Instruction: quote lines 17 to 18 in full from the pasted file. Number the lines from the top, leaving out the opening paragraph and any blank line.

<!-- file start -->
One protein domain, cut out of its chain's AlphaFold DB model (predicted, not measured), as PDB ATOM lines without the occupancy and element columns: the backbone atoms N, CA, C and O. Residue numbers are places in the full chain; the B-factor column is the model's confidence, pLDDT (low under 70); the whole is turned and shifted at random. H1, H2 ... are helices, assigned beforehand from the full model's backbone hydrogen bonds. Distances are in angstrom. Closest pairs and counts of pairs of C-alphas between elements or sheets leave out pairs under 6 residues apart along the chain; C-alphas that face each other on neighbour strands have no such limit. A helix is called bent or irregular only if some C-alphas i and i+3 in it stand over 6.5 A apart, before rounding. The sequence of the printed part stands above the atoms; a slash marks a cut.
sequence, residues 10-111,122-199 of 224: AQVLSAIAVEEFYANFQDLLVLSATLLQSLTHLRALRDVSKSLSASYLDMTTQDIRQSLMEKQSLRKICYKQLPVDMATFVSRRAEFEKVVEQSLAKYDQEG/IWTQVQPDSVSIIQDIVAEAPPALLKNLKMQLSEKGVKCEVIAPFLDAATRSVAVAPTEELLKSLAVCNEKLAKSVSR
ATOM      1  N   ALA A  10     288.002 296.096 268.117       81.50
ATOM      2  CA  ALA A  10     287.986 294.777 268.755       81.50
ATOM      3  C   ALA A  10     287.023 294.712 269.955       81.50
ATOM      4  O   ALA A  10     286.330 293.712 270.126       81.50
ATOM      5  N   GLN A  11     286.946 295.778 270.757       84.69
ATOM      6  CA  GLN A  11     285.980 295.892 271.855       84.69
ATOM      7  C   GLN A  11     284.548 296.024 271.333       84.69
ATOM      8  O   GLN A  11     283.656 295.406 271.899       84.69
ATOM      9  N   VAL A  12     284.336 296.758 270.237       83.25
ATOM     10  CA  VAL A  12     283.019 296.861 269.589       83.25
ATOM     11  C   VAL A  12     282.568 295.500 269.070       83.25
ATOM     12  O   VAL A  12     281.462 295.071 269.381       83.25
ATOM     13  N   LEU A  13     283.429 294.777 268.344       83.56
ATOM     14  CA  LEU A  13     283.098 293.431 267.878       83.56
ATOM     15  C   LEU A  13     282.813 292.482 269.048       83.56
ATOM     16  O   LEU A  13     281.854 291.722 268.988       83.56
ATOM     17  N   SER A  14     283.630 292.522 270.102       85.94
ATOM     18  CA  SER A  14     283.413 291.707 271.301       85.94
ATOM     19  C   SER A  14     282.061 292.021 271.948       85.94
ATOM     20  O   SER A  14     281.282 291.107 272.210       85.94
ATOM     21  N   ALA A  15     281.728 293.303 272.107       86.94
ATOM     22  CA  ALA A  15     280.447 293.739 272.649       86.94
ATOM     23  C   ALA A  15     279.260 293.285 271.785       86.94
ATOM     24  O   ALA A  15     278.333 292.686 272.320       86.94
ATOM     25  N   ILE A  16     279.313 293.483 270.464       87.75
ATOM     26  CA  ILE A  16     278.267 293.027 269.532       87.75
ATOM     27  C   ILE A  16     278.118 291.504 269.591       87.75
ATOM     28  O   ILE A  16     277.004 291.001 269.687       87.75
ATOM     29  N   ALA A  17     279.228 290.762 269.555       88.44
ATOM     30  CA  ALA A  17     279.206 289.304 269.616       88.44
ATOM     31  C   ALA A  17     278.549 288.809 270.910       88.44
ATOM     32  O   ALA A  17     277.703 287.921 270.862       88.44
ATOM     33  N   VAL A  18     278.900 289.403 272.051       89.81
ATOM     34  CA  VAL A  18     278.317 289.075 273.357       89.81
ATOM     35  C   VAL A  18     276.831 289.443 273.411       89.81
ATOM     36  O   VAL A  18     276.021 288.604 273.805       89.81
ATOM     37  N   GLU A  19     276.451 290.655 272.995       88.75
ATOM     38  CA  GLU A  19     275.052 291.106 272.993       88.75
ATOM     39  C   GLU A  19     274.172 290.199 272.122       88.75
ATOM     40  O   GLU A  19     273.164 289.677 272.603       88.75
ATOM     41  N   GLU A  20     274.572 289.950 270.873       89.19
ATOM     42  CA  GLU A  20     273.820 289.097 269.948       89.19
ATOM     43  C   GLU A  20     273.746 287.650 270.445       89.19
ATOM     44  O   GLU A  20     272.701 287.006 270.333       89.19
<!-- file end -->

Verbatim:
ATOM     16  O   LEU A  13     281.854 291.722 268.988       83.56
ATOM     17  N   SER A  14     283.630 292.522 270.102       85.94